The Rockefeller Commission
Gerald Ford created the Commission to Investigate Central Intelligence Agency Activities Within the United States (commonly called the Rockefeller Commission) in 1975. Approximately 2,500 pages of the Commission's records relate to the Kennedy assassination. These documents include information concerning attempts to assassinate Fidel Castro.
The House Select Committee on Assassinations
The House of Representatives established the House Select Committee on Assassinations in 1976 to reopen the investigation of the assassination in light of allegations that previous inquiries had not received the full cooperation of Federal agencies. The Committee, which also investigated the death of Dr. Martin Luther King, Jr., issued its report on March 29, 1979. Included in the records of the Committee's investigation of the Kennedy assassination (approximately 325 cubic feet) are interviews; transcripts of testimony; outside contact reports; materials from the Departments of State and Justice as well as from the CIA and local law enforcement agencies; personal income tax returns; medical records; unsolicited mail; telephone company records; autopsy reports; and the Committee's own administrative files.
In 1975, Congress created the Senate Select Committee to Study Governmental Operations with Respect to Intelligence Activities (the Church Committee) and the House Select Committee on Intelligence (the Pike Committee). Some of the records generated by these Committees relate to the assassination.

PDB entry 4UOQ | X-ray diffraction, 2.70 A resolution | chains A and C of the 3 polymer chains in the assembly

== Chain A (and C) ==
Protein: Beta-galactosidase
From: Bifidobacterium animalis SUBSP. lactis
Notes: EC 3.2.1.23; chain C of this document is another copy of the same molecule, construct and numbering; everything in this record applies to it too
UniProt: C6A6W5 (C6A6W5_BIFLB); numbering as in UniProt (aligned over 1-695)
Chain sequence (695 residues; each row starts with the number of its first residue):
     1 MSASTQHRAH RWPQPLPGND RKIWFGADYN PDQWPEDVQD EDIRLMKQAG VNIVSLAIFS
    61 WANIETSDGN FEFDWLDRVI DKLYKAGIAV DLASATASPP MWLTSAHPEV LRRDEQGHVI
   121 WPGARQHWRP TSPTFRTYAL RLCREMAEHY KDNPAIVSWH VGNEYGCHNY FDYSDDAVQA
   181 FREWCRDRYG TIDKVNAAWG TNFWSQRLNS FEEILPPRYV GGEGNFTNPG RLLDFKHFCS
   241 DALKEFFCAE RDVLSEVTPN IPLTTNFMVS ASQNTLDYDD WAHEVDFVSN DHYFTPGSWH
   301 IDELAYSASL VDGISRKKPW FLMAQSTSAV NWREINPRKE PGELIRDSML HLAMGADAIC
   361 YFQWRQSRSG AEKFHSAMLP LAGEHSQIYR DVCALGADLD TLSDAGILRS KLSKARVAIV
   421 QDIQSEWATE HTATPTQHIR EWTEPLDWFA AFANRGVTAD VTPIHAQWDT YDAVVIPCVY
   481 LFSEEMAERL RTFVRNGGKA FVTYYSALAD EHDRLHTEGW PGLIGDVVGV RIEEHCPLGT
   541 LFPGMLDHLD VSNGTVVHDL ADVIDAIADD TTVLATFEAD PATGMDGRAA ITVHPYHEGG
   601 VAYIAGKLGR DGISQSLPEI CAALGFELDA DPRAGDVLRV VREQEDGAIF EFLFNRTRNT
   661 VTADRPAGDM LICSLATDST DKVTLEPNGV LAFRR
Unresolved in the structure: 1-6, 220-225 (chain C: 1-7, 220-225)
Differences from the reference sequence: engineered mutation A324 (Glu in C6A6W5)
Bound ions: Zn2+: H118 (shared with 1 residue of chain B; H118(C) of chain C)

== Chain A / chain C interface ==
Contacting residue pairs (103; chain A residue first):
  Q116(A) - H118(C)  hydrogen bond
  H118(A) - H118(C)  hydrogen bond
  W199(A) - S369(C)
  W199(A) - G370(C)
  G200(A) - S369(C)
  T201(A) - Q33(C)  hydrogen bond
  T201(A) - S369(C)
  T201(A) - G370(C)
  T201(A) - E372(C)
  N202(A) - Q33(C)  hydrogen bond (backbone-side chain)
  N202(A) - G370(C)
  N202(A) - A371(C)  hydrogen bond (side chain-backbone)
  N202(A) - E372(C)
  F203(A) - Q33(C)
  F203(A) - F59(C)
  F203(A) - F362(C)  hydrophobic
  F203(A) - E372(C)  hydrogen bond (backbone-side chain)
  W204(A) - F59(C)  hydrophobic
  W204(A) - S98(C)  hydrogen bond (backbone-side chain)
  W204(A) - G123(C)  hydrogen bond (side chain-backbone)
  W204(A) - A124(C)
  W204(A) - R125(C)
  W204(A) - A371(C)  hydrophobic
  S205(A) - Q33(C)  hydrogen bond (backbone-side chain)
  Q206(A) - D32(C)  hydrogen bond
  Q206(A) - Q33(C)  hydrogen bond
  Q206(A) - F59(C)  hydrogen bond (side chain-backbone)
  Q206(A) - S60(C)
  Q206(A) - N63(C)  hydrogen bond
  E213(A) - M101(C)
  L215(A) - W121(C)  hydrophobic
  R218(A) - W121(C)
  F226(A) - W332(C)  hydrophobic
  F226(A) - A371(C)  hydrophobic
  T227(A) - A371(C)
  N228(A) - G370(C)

Executive Branch Agency Records
Many executive branch agencies created records that relate in some way to the assassination, and the Collection contains agency documents on various subjects, and in varying formats and amounts.
Federal Bureau of Investigation
FBI records comprise the largest segment of the Collection, totaling over 400 cubic feet. The files come from both headquarters and the field offices and contain the case files that include the assassination file, as well as files on Lee Harvey Oswald, Jack Ruby, the Warren Commission, the House Select Committee on Assassinations, the Rockefeller Commission, the Church Committee, George DeMohrenschildt, Marina Oswald, Marguerite Oswald, Michael Paine, Ruth Paine, Clay Shaw, and David Ferrie.
Central Intelligence Agency
The CIA transferred Lee Harvey Oswald's 201 or personality file (approximately 24 cubic feet) to the Collection. CIA records made available to the House Select Committee on Assassinations are among the records of the Committee.
Department of Justice
The Criminal Division of the Department of Justice transferred nearly 40 cubic feet relating to the assassination. These records include official mail, primarily between the Department and the FBI or the Department and Congress, letters received from the public, and Freedom of Information Act requests.
Department of State
Records transferred from the Department of State (approximately 12 cubic feet) include documents that relate primarily to Lee Harvey Oswald's defection to the Soviet Union. Much of this material is duplicated in the records of the Warren Commission.
National Archives and Records Administration
The administrative records of the National Archives and Records Administration include nearly 14 cubic feet relating to the transfer, processing, and servicing of assassination-related records.
U.S. Secret Service
The Secret Service records relating to the assassination consist of approximately 20 cubic feet and include the official case file on the assassination, White House police post logs, newspaper clippings, and other miscellaneous files.
Other Executive Branch Records